Steamboat Springs The ongoing debate over the future of commercial inner tubing on the Yampa River rounded a new bend this month as one tubing company publicly pledged to work toward shifting the activity further downstream out of the downtown area. But a second tubing outfitter rejected that idea and called for the first company to become more involved in the public process. And a third has already jumped in the shallow water and begun experimenting with the feasibility of sending its customers downstream from the Fifth Street Bridge.
John Duty, owner of Bucking Rainbow Outfitters, confirmed Tuesday that he has been sending relatively small numbers of tubers downstream from Fifth Street to the KOA campground, where he has negotiated a take-out point on private property. Duty said he is getting a positive reaction from his clients.
"They're loving it," Duty said. "It's less crowded, it's real peaceful down there. People who have floated the upstream section have actually told me they like this better."
Duty acknowledged he was surprised to find some people prefer the downstream section, but he's learned that some customers prefer a mellow float to the boulder strewn runs of the upstream section.
Tobias Hemmerling, chief executive officer, and Harrison W. Dike, general manager, of Buggywhips Fish and Float Service, took out a full-page ad in the July 5 Steamboat Today to inform their fellow commercial tubing operators and the community at large of their downstream focus. The two men announced their company was committed to working with the city of Steamboat Springs and the Yampa Valley Fly Fishers on making the necessary stream improvements to ensure recreational tubing can take place in the future downstream from 11th Street.
"There can be no doubt that commercial tubing will cease to exist on the downtown corridor," the published statement from Buggywhips said. "It remains to be seen whether we can adapt to a changing environment and continue to thrive or whether we will be inflexible and await our extinction." The two men said they choose to adapt and survive, rather than sit back and wait.
Dike said Tuesday his company is planning a fund-raiser to generate more money for downstream river improvements and has told the city it is willing to hire a crane to remove old rip-rap and other potential safety hazards from the section of the river between 13th Street and the James Brown Bridge.
But in a letter to the editor of the Steamboat Pilot this week, Peter Van De Carr of Backdoor Sports rejected the notion that tubing along the downtown stretch of the Yampa is doomed. He suggested Hemmerling and Dike haven't attended enough of the public meetings on tubing during the last three years.
"Your attempts, though noble, lack (the) spine required by the process," Van De Carr wrote. "The river corridor will continue to be run by kayakers, rafters, canoeists, fly fishers and tubers for many years to come. With our stewardship, the river will maintain the level of health it presently enjoys."
Van De Carr said on Tuesday that he bristled at the tone of the July 5 add, and doesn't believe Dike and Hemmerling are in a position to speak for the industry.
Van De Carr's perspective is unique in that he is both a tubing operator and a member of the Steamboat Springs Parks and Recreation Commission. The commission was unable to reach consensus in mid-June and sent the fate of commercial tubing on the Yampa above Fifth Street on to City Council without a recommendation. The director of Parks, Recreation and Open Space, Chris Wilson, intends to bring the issue to City Council a public hearing date has not been set.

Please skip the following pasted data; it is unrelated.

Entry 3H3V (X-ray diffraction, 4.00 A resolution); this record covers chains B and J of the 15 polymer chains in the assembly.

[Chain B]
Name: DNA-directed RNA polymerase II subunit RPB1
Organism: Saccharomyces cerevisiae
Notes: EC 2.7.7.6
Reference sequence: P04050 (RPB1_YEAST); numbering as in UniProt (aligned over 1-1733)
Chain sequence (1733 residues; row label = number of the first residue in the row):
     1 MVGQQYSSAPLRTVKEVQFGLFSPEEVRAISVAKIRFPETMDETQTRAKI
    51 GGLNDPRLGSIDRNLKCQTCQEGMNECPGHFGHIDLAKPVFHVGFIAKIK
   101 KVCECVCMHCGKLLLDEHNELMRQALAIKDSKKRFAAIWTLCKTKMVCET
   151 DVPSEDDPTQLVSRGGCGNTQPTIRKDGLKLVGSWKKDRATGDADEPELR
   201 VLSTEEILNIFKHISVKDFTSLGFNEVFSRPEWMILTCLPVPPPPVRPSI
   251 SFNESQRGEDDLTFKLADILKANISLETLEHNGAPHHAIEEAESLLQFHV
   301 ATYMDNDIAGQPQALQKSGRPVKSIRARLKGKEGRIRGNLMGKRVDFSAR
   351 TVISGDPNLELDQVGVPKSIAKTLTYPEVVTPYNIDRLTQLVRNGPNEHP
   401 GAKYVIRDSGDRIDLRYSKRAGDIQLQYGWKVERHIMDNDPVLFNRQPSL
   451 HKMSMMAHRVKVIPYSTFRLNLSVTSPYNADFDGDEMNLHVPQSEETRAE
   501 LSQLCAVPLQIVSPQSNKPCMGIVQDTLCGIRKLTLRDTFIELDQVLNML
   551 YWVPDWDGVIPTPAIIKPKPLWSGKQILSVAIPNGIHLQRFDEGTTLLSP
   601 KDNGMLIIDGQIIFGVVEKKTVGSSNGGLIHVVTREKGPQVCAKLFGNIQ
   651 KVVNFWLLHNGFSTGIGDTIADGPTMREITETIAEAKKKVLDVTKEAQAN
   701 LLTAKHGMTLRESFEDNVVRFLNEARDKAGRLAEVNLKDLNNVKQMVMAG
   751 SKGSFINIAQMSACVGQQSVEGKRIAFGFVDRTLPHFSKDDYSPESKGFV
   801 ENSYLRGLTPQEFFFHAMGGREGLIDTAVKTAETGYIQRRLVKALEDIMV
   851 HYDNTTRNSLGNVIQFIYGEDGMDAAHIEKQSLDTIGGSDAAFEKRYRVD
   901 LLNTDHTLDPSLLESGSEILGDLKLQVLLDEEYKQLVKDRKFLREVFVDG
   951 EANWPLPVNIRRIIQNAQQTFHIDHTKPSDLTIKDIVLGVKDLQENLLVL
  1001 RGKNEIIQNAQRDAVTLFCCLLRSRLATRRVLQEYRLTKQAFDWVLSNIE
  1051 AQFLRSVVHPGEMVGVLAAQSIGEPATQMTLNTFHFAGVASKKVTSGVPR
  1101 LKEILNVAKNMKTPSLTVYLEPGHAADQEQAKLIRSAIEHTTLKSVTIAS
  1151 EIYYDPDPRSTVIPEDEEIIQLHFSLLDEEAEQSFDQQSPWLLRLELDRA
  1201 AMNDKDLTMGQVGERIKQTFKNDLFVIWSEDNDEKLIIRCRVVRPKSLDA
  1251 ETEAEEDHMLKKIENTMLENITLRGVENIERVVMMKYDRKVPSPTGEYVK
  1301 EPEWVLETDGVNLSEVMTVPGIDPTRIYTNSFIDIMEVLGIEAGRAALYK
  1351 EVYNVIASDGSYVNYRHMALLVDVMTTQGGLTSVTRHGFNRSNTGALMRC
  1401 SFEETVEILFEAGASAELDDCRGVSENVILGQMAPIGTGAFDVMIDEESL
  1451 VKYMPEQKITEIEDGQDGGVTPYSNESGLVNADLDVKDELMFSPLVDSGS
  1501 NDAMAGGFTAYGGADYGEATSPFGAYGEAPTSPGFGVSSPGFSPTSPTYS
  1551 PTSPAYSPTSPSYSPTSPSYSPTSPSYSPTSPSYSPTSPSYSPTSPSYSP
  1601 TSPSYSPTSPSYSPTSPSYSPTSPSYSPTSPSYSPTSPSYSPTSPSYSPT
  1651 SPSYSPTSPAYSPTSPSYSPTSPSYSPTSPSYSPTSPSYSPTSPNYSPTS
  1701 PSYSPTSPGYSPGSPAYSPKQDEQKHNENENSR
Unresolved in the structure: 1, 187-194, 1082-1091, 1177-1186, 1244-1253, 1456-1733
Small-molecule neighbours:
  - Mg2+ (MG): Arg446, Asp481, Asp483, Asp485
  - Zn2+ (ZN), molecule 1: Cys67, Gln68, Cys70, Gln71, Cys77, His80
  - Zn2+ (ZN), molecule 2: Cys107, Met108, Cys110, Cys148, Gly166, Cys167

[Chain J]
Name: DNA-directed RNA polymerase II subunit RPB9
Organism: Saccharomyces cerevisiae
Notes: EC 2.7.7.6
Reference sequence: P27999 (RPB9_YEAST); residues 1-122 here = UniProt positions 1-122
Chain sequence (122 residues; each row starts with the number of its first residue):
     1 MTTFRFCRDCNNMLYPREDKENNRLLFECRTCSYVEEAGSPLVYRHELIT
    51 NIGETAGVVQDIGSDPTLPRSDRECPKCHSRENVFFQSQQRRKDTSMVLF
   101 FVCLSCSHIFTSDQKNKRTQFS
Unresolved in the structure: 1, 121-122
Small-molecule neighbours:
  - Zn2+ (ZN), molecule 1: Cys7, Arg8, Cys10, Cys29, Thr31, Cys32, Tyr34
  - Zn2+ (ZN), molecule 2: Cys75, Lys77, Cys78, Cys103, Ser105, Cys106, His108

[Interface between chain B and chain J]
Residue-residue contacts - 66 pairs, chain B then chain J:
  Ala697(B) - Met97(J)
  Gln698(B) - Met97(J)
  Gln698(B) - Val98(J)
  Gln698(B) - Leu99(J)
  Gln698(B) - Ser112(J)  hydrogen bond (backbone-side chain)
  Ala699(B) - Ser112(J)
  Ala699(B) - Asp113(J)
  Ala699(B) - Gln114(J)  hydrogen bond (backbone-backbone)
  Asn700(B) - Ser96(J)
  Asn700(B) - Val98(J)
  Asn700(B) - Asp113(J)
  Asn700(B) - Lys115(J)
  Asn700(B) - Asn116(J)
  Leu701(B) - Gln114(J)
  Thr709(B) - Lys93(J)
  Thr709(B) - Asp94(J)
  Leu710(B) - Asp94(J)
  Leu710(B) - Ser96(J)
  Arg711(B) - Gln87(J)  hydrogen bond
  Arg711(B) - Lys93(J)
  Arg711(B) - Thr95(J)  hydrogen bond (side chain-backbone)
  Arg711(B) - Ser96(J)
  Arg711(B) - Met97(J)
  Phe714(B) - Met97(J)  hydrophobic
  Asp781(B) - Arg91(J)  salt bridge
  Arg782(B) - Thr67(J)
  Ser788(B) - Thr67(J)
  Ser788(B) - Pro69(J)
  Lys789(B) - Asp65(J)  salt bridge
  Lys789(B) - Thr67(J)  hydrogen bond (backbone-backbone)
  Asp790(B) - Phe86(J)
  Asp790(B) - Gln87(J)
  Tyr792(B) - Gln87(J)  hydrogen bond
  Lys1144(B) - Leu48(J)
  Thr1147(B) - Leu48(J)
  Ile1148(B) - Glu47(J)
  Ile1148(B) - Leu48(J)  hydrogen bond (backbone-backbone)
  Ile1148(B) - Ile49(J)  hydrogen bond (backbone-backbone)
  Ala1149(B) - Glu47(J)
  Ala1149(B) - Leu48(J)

Hemmerling and Dike purchased the existing Buggywhips Fish and Float Service from Jim Blackburn earlier this year. Together with Bucking Rainbow Outfitters, they occupy a special niche in the tubing universe themselves; the two companies offer both guided fishing trips and tube rentals, thus they have business interests on both sides of the tubing debate.
A nonprofit organization of anglers, the Yampa Valley FlyFishers, have been active in the tubing discussions from the beginning. The YVFF has been a partner with the city in obtaining "Fishing is Fun" grants from the Colorado Division of Wildlife to carry out stream improvement projects on the river roughly between Bucci Ponds upstream near the stoplight at Walton Creek Road, down to 13th Street. The organization's leadership, including president Jim Curd, has made a forceful argument that the city's contract with he DOW precludes its sanctioning of commercial activities through those stretches of the river.
Wilson has taken the position that the amount of time, energy and resources needed to test that position would be unproductive. He's urging, instead, that all parties concerned work together to enhance tubing downstream from Fifth Street, so that the two forms of recreation can be separated.
The city has something to say about the future of commercial tubing because it owns the put-in point at Rotary Park, and the take-out point along the river at Yampa Street and 11th Street.
Duty, who is sending tubers farther downtstream,acknowledged he's had some complaints from residents in the Dream Island trailer park on the city's west side. But Duty is attempting to spread out the impacts by sending his clients out in a "timed releases." Instead of launching tubes perpetually he sends them out in bursts of five to 15 tubes every two hours. That way, people who live along the river don't see a constant stream of tubers.
To reach Tom Ross call 871-4210 or e-mail email@example.com